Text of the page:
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Results: 1 to 20 of 26

1.

Gaucher's disease, type 1

Gaucher disease (GD) encompasses a continuum of clinical findings from a perinatal lethal disorder to an asymptomatic type. The identification of three major clinical types (1, 2, and 3) and two other subtypes (perinatal-lethal and cardiovascular) is useful in determining prognosis and management. GD type 1 is characterized by the presence of clinical or radiographic evidence of bone disease (osteopenia, focal lytic or sclerotic lesions, and osteonecrosis), hepatosplenomegaly, anemia and thrombocytopenia, lung disease, and the absence of primary central nervous system disease. GD types 2 and 3 are characterized by the presence of primary neurologic disease; in the past, they were distinguished by age of onset and rate of disease progression, but these distinctions are not absolute. Disease with onset before age two years, limited psychomotor development, and a rapidly progressive course with death by age two to four years is classified as GD type 2. Individuals with GD type 3 may have onset before age two years, but often have a more slowly progressive course, with survival into the third or fourth decade. The perinatal-lethal form is associated with ichthyosiform or collodion skin abnormalities or with nonimmune hydrops fetalis. The cardiovascular form is characterized by calcification of the aortic and mitral valves, mild splenomegaly, corneal opacities, and supranuclear ophthalmoplegia. Cardiopulmonary complications have been described with all the clinical subtypes, although varying in frequency and severity. [from GeneReviews]

MedGen UID:
409531
Concept ID:
C1961835
Disease or Syndrome
2.

Cohen syndrome

Cohen syndrome is characterized by failure to thrive in infancy and childhood; truncal obesity in the teen years; early-onset hypotonia and developmental delays; microcephaly developing during the first year of life; moderate to profound psychomotor retardation; progressive retinochoroidal dystrophy and high myopia; neutropenia in many with recurrent infections and aphthous ulcers in some; a cheerful disposition; joint hypermobility; and characteristic facial features. [from GeneReviews]

MedGen UID:
78539
Concept ID:
C0265223
Congenital Abnormality
3.

Methylmalonic aciduria due to methylmalonyl-CoA mutase deficiency

Isolated methylmalonic acidemia/aciduria is caused by complete or partial deficiency of the enzyme methylmalonyl-CoA mutase (mut(0) enzymatic subtype or mut(–) enzymatic subtype, respectively), a defect in the transport or synthesis of its cofactor, adenosyl-cobalamin (cblA, cblB, or cblD variant 2 type), or deficiency of the enzyme methylmalonyl-CoA epimerase. Onset of the manifestations of isolated methylmalonic acidemia/aciduria ranges from the neonatal period to adulthood. All phenotypes demonstrate periods of relative health and intermittent metabolic decompensation, usually associated with intercurrent infections and stress. In the neonatal period the disease can present with lethargy, vomiting, hypotonia, hypothermia, respiratory distress, severe ketoacidosis, hyperammonemia, neutropenia, and thrombocytopenia and can result in death. In the infantile/non-B12-responsive phenotype, the most common form, infants are normal at birth but develop lethargy, vomiting, dehydration, hepatomegaly, hypotonia, and encephalopathy. An intermediate B12-responsive phenotype can occasionally present in neonates, but usually presents in the first months or years of life; affected children exhibit anorexia, failure to thrive, hypotonia, and developmental delay, and sometimes have protein aversion and/or vomiting and lethargy after protein intake. Atypical and "benign"/adult methylmalonic acidemia are associated with increased, albeit mild, urinary excretion of methylmalonate; however, it is uncertain if some of these individuals will develop symptoms. Major secondary complications of methylmalonic acidemia include developmental delay (variable); tubulointerstitial nephritis with progressive renal failure; “metabolic stroke” (acute and chronic basal ganglia involvement); disabling movement disorder with choreoathetosis, dystonia, and para/quadriparesis; pancreatitis; growth failure; functional immune impairment; and optic nerve atrophy. [from GeneReviews]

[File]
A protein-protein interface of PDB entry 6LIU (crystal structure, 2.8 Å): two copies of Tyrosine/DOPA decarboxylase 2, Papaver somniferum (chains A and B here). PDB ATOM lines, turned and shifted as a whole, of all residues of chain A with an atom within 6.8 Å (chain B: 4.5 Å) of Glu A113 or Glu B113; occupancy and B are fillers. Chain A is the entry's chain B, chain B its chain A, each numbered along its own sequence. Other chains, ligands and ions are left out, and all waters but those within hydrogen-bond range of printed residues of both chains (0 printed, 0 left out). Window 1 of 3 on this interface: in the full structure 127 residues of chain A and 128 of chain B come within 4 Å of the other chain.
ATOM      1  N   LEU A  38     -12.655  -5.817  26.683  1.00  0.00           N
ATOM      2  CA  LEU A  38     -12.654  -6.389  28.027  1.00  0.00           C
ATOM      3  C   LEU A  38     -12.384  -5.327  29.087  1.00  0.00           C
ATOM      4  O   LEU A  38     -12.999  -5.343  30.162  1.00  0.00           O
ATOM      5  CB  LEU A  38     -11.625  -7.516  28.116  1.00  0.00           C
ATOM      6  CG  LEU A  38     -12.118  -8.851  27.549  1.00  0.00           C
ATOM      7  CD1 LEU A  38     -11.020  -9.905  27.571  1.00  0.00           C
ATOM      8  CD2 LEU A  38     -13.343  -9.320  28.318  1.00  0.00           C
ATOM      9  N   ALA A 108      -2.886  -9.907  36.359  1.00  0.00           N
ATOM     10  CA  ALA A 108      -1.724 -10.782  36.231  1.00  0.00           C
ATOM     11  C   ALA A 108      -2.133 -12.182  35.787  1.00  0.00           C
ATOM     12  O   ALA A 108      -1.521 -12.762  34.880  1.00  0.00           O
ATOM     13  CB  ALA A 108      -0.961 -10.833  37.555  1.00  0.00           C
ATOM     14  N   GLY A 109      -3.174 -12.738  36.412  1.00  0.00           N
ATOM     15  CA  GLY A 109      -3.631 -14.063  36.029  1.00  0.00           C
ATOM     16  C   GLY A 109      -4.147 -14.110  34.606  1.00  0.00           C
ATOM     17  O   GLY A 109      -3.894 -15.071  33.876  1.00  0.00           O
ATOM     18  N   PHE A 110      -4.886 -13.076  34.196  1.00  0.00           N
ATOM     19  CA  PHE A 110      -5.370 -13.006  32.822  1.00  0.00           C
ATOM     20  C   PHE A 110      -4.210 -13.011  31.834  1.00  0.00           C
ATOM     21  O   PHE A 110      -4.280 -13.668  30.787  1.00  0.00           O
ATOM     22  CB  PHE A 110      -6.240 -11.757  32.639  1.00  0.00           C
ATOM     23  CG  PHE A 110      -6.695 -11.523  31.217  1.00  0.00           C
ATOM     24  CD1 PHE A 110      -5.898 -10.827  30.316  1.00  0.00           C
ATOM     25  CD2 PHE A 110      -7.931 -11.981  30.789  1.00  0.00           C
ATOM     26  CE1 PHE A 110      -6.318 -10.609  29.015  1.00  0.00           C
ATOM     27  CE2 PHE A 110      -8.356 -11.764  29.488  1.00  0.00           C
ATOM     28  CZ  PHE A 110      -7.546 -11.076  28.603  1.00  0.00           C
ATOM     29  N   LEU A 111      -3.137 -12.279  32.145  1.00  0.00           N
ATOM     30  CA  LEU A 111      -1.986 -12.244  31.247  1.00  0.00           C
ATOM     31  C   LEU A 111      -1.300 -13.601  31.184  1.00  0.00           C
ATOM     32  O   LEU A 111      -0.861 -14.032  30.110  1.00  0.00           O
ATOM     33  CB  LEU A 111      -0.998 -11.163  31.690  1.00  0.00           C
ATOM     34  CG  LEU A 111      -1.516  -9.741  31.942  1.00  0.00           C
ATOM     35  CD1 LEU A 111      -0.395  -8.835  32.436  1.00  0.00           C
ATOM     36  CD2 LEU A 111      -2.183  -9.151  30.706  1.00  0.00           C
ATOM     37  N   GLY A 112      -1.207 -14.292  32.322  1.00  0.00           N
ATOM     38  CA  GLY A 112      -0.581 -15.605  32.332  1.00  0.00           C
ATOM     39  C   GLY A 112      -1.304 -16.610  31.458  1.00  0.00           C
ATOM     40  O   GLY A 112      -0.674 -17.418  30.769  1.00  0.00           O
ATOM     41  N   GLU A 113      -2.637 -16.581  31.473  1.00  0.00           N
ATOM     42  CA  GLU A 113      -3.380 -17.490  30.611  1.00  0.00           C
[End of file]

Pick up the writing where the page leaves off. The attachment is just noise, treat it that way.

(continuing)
MedGen UID:
344424
Concept ID:
C1855114
Disease or Syndrome
4.

Dyskeratosis congenita X-linked

Dyskeratosis congenita (DC), a telomere biology disorder, is characterized by a classic triad of dysplastic nails, lacy reticular pigmentation of the upper chest and/or neck, and oral leukoplakia. However, the classic triad may not be present in all individuals. People with DC are at increased risk for progressive bone marrow failure (BMF), myelodysplastic syndrome (MDS) or acute myelogenous leukemia (AML), solid tumors (usually squamous cell carcinoma of the head/neck or anogenital cancer), and pulmonary fibrosis. Other findings can include: abnormal pigmentation changes not restricted to the upper chest and neck, eye abnormalities (epiphora, blepharitis, sparse eyelashes, ectropion, entropion, trichiasis), and dental abnormalities (caries, periodontal disease, taurodauntism). Although most persons with DC have normal psychomotor development and normal neurologic function, significant developmental delay is present in the two variants in which additional findings include cerebellar hypoplasia (Hoyeraal Hreidarsson syndrome) and bilateral exudative retinopathy and intracranial calcifications (Revesz syndrome). Onset and progression of manifestations of DC vary: at the mild end of the spectrum are those who have only minimal physical findings with normal bone marrow function, and at the severe end are those who have the diagnostic triad and early-onset BMF. [from GeneReviews]